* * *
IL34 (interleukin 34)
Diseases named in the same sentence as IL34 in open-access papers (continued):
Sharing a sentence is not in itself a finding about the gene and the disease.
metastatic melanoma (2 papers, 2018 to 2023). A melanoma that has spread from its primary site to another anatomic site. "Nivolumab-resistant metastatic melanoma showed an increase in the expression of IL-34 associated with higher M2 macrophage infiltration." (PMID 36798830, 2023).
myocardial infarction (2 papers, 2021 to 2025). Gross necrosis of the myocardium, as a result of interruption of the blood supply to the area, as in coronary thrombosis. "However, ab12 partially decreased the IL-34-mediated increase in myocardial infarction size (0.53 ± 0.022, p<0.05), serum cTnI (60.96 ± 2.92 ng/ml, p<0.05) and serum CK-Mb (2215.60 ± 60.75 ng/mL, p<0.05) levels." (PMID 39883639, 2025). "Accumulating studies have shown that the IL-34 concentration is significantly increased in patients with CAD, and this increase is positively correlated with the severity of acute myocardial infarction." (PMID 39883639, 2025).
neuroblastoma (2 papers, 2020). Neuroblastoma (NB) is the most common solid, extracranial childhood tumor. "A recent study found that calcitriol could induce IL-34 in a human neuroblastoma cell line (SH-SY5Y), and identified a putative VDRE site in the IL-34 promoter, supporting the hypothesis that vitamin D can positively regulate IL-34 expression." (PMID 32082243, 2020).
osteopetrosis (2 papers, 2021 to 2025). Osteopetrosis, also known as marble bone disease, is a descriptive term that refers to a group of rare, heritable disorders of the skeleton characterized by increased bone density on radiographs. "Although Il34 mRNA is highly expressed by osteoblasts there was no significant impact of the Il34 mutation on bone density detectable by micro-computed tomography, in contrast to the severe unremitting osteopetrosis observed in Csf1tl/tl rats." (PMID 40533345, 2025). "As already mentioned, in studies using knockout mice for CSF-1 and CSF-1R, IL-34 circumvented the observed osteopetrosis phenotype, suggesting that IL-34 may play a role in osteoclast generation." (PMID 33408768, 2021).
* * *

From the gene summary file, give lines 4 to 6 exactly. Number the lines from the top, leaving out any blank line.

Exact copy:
metastatic melanoma (2 papers, 2018 to 2023). A melanoma that has spread from its primary site to another anatomic site. "Nivolumab-resistant metastatic melanoma showed an increase in the expression of IL-34 associated with higher M2 macrophage infiltration." (PMID 36798830, 2023).
myocardial infarction (2 papers, 2021 to 2025). Gross necrosis of the myocardium, as a result of interruption of the blood supply to the area, as in coronary thrombosis. "However, ab12 partially decreased the IL-34-mediated increase in myocardial infarction size (0.53 ± 0.022, p<0.05), serum cTnI (60.96 ± 2.92 ng/ml, p<0.05) and serum CK-Mb (2215.60 ± 60.75 ng/mL, p<0.05) levels." (PMID 39883639, 2025). "Accumulating studies have shown that the IL-34 concentration is significantly increased in patients with CAD, and this increase is positively correlated with the severity of acute myocardial infarction." (PMID 39883639, 2025).
neuroblastoma (2 papers, 2020). Neuroblastoma (NB) is the most common solid, extracranial childhood tumor. "A recent study found that calcitriol could induce IL-34 in a human neuroblastoma cell line (SH-SY5Y), and identified a putative VDRE site in the IL-34 promoter, supporting the hypothesis that vitamin D can positively regulate IL-34 expression." (PMID 32082243, 2020).